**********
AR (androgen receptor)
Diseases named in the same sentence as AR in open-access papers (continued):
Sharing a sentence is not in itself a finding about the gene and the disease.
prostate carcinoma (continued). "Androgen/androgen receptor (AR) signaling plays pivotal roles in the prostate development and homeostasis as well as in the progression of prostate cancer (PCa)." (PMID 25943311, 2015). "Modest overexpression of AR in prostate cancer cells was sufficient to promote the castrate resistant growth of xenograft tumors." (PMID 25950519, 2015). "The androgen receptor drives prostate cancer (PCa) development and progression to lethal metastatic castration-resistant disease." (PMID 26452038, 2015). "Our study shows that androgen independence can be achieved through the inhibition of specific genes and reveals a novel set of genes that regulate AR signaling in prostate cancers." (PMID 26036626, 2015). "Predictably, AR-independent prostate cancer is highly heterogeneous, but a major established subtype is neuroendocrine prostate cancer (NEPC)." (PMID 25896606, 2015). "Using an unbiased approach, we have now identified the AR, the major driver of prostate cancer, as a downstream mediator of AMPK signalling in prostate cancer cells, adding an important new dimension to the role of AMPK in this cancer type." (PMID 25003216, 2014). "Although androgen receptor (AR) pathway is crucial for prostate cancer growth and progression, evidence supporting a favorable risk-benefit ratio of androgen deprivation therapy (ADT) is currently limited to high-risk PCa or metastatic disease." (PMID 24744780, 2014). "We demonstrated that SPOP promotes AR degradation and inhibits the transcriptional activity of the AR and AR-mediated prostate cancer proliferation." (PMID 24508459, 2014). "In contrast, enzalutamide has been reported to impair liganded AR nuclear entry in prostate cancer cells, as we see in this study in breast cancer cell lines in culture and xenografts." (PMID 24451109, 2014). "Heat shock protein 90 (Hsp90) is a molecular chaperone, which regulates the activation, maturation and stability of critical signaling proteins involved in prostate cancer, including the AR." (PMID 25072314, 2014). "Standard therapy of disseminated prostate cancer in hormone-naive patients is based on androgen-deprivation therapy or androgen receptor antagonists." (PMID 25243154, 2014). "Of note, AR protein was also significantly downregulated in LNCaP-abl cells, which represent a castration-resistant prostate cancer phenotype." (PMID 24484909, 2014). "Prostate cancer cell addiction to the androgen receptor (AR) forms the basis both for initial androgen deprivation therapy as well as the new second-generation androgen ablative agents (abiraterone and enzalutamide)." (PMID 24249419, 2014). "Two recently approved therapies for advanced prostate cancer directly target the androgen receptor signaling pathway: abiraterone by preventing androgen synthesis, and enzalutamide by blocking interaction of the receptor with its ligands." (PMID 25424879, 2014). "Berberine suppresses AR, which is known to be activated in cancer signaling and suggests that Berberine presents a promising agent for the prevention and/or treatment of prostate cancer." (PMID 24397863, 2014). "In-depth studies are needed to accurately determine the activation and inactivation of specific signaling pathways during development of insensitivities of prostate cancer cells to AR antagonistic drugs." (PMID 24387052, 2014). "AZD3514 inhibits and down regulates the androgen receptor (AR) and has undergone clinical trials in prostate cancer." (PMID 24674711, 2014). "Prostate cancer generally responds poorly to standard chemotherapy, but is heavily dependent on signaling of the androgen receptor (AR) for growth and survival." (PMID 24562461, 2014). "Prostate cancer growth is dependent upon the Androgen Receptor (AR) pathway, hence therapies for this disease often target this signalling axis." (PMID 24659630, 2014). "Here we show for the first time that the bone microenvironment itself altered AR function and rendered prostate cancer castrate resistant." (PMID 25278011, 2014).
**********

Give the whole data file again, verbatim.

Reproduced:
AR (androgen receptor)
Diseases named in the same sentence as AR in open-access papers (continued):
Sharing a sentence is not in itself a finding about the gene and the disease.
prostate carcinoma (continued). "Androgen/androgen receptor (AR) signaling plays pivotal roles in the prostate development and homeostasis as well as in the progression of prostate cancer (PCa)." (PMID 25943311, 2015). "Modest overexpression of AR in prostate cancer cells was sufficient to promote the castrate resistant growth of xenograft tumors." (PMID 25950519, 2015). "The androgen receptor drives prostate cancer (PCa) development and progression to lethal metastatic castration-resistant disease." (PMID 26452038, 2015). "Our study shows that androgen independence can be achieved through the inhibition of specific genes and reveals a novel set of genes that regulate AR signaling in prostate cancers." (PMID 26036626, 2015). "Predictably, AR-independent prostate cancer is highly heterogeneous, but a major established subtype is neuroendocrine prostate cancer (NEPC)." (PMID 25896606, 2015). "Using an unbiased approach, we have now identified the AR, the major driver of prostate cancer, as a downstream mediator of AMPK signalling in prostate cancer cells, adding an important new dimension to the role of AMPK in this cancer type." (PMID 25003216, 2014). "Although androgen receptor (AR) pathway is crucial for prostate cancer growth and progression, evidence supporting a favorable risk-benefit ratio of androgen deprivation therapy (ADT) is currently limited to high-risk PCa or metastatic disease." (PMID 24744780, 2014). "We demonstrated that SPOP promotes AR degradation and inhibits the transcriptional activity of the AR and AR-mediated prostate cancer proliferation." (PMID 24508459, 2014). "In contrast, enzalutamide has been reported to impair liganded AR nuclear entry in prostate cancer cells, as we see in this study in breast cancer cell lines in culture and xenografts." (PMID 24451109, 2014). "Heat shock protein 90 (Hsp90) is a molecular chaperone, which regulates the activation, maturation and stability of critical signaling proteins involved in prostate cancer, including the AR." (PMID 25072314, 2014). "Standard therapy of disseminated prostate cancer in hormone-naive patients is based on androgen-deprivation therapy or androgen receptor antagonists." (PMID 25243154, 2014). "Of note, AR protein was also significantly downregulated in LNCaP-abl cells, which represent a castration-resistant prostate cancer phenotype." (PMID 24484909, 2014). "Prostate cancer cell addiction to the androgen receptor (AR) forms the basis both for initial androgen deprivation therapy as well as the new second-generation androgen ablative agents (abiraterone and enzalutamide)." (PMID 24249419, 2014). "Two recently approved therapies for advanced prostate cancer directly target the androgen receptor signaling pathway: abiraterone by preventing androgen synthesis, and enzalutamide by blocking interaction of the receptor with its ligands." (PMID 25424879, 2014). "Berberine suppresses AR, which is known to be activated in cancer signaling and suggests that Berberine presents a promising agent for the prevention and/or treatment of prostate cancer." (PMID 24397863, 2014). "In-depth studies are needed to accurately determine the activation and inactivation of specific signaling pathways during development of insensitivities of prostate cancer cells to AR antagonistic drugs." (PMID 24387052, 2014). "AZD3514 inhibits and down regulates the androgen receptor (AR) and has undergone clinical trials in prostate cancer." (PMID 24674711, 2014). "Prostate cancer generally responds poorly to standard chemotherapy, but is heavily dependent on signaling of the androgen receptor (AR) for growth and survival." (PMID 24562461, 2014). "Prostate cancer growth is dependent upon the Androgen Receptor (AR) pathway, hence therapies for this disease often target this signalling axis." (PMID 24659630, 2014). "Here we show for the first time that the bone microenvironment itself altered AR function and rendered prostate cancer castrate resistant." (PMID 25278011, 2014).